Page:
Foreign Gods Inc. tells a story fueled by desperation, ignorance, selfishness and some idiocy.
After years of underemployment and living carelessly, Ikechukwu Uzondu is ready to do anything to get rich quick. He gets the bright idea to steal and sell Ngene, the god of his village to American collectors.
Never mind that he may have a psychic connection to this god. Forget that his uncle, Ngene’s priest, is emotionally attached to this god. Let’s ignore the fact that his mother will definitely die of a heart attack once she learns of her son’s proximity to god. All Ikechukwu sees are dollar signs and surely his needs are greater than everyone else’s. They won’t remember pain once the money comes and Ikechukwu can live up to his role as the family provider, right? And we don’t have to worry about spiritual consequences because the gods are dead… Right?!
In case you can’t tell I didn’t expect him to go ahead with this ridiculous idea. Okey Ndibe created such a realistic feel to this story I lost my nerve ( on Ike’s behalf) once we landed in Nigeria. You know how things seem straightforward in your head and then when you go to do it, you realise you weren’t ready? I loved how that played out in the story.
This book illustrates an example of how far you shouldn’t go when you’re desperate. Ike has been so stripped of his moral fibre, he’s too much of a fool to read the signs around him. Or to make proper sales arrangements before spending his life savings on a curse. I shouldn’t laugh but Ike is not a particularly lovable character. You could tell he wasn’t beyond redemption but he couldn’t see past that paycheck. I am sure there’s a Yoruba proverb for this situation.
This was my first read by Okey Ndibe and it was beautiful. He captures reality so well with his words, I could see his characters in real people around me. From Ikechukwu to his extra religious mother who was ready to see witches in all corners. To Pastor Uka, a binder of witches and curse breaker. I also enjoyed Ike’s visions of Reverend Statton, even if I still haven’t figured out its relevance to the story.
Okey Ndibe did a great job of establishing the relationship between man and god in Foreign Gods Inc. To the point where I found myself giving reverence to Ngene. This is coming from someone who remained sceptical about the gods in The Concubine until the end.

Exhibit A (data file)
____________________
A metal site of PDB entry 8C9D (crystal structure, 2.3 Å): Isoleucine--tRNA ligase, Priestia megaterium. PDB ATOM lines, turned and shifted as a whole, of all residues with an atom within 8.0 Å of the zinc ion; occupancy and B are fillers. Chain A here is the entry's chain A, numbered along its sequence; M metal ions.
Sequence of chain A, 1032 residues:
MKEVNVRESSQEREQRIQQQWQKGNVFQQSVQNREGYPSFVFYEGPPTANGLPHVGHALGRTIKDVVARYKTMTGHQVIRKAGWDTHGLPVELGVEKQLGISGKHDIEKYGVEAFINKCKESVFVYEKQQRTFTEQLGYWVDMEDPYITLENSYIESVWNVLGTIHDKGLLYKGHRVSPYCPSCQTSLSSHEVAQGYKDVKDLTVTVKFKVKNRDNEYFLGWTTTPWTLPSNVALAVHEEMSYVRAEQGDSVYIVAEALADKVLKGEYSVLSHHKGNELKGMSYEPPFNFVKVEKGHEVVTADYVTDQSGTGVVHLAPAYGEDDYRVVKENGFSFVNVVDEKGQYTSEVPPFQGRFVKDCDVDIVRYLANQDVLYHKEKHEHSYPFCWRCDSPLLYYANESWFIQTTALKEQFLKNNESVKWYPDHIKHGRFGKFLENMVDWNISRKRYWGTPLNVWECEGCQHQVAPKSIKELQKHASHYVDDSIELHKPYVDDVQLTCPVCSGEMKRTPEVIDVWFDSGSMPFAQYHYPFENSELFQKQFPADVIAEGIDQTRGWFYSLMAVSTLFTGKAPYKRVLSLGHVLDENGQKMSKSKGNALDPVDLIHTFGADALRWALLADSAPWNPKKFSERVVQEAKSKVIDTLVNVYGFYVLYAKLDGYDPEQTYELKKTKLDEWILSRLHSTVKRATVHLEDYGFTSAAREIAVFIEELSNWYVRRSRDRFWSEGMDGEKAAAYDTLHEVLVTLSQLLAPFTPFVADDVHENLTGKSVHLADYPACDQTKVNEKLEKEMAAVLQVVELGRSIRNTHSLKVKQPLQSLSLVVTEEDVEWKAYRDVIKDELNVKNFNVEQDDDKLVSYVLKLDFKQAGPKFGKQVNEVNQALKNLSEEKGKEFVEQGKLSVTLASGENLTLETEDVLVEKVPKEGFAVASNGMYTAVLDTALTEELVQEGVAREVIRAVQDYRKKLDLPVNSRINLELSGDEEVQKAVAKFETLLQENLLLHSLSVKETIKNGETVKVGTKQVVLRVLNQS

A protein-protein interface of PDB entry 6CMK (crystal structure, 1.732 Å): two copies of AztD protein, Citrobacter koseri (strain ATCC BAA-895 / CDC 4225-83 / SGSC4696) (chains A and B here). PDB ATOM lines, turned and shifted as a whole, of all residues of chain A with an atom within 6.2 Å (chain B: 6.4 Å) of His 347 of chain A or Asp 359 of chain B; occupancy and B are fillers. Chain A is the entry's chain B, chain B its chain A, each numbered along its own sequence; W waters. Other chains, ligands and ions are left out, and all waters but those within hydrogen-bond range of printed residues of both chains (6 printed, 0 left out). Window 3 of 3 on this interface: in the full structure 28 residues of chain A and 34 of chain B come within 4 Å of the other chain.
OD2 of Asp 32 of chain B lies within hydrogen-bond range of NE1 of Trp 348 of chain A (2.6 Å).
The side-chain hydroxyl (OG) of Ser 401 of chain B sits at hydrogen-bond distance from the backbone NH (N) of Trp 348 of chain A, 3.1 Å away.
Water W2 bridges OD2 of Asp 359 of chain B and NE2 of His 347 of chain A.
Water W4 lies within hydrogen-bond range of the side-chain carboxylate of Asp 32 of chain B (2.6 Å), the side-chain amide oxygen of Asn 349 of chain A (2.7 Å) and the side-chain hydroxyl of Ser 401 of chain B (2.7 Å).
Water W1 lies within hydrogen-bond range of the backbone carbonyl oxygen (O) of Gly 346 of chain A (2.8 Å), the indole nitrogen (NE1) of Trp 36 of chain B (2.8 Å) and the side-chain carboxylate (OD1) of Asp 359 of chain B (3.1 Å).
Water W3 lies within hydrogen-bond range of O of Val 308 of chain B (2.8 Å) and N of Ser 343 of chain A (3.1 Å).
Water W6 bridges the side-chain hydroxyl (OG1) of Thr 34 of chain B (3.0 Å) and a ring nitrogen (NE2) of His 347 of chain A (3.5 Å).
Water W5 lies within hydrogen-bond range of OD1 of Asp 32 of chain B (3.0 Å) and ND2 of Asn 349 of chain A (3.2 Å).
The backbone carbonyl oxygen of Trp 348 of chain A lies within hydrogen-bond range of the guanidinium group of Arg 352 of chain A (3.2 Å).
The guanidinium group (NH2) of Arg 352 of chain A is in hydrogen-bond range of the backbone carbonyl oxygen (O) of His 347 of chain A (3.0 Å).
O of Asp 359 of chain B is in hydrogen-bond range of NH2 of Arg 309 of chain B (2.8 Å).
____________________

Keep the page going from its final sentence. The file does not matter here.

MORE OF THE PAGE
Author: Okey Ndibe
Published by: Soho Press, Inc.
Date of Publication: 2014
Foreign Gods Inc., tells the story of Ike, a New York-based Nigerian cab driver who sets out to steal the statue of an ancient war deity from his home village and sell it to a New York gallery.
Ike’s plan is fueled by desperation. Despite a degree in economics from a major American college, his strong accent has barred him from the corporate world. Forced to eke out a living as a cab driver, he is unable to manage the emotional and material needs of a temperamental African-American bride and a widowed mother demanding financial support. When he turns to gambling, his mounting losses compound his woes.
And so he travels back to Nigeria to steal the statue, where he has to deal with old friends, family, and a mounting conflict between those in the village who worship the deity, and those who practice Christianity.
A meditation on the dreams, promises and frustrations of the immigrant life in America; the nature and impact of religious conflicts; an examination of the ways in which modern culture creates or heightens infatuation with the “exotic,” including the wish to own strange objects and hanker after ineffable illusions; and an exploration of the shifting nature of memory, Foreign Gods is a brilliant work of fiction that illuminates our globally connected world like no other.
Quiet and obsessed with books.